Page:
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Accueil > EN > Research Areas > Pure and applied spectroscopy > Microwave and (sub)millimeter-wave spectroscopy > Molecular structures


par Manuel GOUBET - publié le , mis à jour le

The major characteristic of a molecular system is undoubtedly its structure. Most of the macroscopic properties come therefrom. For example, the knowledge of the structure is fundamental to biological molecules which can deform, fold, unfold, to adapt themselves to a potential receiver for a recognition as selective as possible ; it is the key parameter to its biological functionality.

In this realm, molecular spectroscopy is the method of choice. Indeed, recording and modelling of the spectrum of the molecule, which is its fingerprint, can lead to experimental identification of its structure (see figure below, left panel). It is particularly the case of microwave spectroscopy : direct observation of the rotation of a molecular system around its inertial axes provides its moments of inertia, which correspond to one unique geometry (see figure below, right panel).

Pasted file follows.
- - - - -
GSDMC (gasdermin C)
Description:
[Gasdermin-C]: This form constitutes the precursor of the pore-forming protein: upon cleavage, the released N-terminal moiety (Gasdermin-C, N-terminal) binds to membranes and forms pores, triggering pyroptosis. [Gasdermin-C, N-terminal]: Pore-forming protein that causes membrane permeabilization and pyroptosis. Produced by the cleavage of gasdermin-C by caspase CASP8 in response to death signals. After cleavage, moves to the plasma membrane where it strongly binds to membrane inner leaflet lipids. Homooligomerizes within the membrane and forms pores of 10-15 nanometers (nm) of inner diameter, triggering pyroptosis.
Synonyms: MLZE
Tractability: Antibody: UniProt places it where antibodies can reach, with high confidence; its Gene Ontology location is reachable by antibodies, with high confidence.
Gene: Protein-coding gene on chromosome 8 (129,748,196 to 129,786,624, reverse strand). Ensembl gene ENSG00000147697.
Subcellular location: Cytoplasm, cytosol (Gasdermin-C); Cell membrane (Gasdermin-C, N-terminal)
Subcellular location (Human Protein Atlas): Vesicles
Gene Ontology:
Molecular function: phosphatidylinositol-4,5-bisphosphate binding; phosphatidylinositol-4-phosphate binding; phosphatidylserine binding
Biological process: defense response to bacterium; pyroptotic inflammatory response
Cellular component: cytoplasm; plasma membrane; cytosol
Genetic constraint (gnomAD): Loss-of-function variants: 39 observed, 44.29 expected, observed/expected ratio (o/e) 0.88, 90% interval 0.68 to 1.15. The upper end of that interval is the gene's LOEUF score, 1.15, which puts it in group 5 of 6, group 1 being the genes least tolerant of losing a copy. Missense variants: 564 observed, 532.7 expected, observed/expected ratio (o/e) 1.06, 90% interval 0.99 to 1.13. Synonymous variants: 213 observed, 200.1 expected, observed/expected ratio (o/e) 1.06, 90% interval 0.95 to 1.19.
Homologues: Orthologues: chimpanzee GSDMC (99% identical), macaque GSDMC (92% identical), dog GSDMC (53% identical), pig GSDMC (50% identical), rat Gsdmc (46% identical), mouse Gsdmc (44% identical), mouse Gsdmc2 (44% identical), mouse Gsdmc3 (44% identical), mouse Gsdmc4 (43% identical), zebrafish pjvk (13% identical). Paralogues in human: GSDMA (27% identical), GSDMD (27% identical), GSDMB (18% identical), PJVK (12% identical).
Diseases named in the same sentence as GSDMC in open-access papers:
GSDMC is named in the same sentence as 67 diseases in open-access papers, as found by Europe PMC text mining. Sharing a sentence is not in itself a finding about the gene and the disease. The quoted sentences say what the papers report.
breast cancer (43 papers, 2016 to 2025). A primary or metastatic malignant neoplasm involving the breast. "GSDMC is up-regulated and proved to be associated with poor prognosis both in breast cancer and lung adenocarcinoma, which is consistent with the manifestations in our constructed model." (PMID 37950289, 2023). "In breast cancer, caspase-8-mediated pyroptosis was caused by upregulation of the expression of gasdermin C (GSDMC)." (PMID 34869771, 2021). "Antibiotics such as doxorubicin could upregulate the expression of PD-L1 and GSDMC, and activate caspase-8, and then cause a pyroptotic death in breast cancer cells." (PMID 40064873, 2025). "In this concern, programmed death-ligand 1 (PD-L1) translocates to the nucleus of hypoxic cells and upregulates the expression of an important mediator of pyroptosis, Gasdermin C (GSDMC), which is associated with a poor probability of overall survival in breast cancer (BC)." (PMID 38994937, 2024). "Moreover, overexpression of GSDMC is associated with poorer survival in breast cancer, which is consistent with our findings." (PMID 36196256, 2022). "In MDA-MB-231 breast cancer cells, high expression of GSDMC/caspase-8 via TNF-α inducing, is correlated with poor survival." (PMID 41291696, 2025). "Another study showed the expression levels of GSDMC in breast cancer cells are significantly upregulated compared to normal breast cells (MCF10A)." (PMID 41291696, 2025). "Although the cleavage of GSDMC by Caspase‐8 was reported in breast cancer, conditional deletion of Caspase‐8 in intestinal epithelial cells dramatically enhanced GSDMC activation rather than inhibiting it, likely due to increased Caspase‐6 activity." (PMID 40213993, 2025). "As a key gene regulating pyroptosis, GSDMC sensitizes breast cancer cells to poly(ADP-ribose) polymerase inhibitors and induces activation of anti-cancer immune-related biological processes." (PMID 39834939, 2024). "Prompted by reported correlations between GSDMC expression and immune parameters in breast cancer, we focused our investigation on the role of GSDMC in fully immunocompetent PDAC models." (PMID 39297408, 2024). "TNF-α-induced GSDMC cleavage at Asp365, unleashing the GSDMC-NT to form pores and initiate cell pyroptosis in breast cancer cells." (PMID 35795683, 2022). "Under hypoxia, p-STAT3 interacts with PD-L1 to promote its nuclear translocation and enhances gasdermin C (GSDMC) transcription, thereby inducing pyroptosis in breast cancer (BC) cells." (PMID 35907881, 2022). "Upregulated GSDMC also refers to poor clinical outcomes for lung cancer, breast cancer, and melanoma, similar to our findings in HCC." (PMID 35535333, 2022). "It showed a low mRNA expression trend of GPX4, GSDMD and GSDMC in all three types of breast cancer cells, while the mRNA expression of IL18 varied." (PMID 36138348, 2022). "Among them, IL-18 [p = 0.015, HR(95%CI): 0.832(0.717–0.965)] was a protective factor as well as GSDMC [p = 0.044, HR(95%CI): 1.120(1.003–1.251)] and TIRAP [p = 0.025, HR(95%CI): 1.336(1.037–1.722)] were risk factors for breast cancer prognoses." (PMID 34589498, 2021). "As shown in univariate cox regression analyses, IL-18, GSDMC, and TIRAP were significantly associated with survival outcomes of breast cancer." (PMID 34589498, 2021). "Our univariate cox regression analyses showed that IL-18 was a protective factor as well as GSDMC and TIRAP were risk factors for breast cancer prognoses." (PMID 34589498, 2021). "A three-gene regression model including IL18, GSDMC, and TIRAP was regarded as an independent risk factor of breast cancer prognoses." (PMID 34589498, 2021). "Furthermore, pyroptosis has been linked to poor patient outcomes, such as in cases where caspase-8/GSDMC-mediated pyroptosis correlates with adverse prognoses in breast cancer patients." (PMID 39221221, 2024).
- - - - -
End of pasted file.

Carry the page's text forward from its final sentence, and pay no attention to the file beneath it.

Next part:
Spectrum = fingerprint
Spectrum = fingerprint
Infrared spectra of 3 isomers of the dimethylbenzaldehyde. Spectra are very differents only because of the change of position of the CH3 groups around the aromatic ring.
Pure rotational spectra
Pure rotational spectra
Microwave spectra of 2 conformers of urethane. The slight change in geometry (torsion of the C—O bond) results in a shift of the rotational lines of about 1 GHz.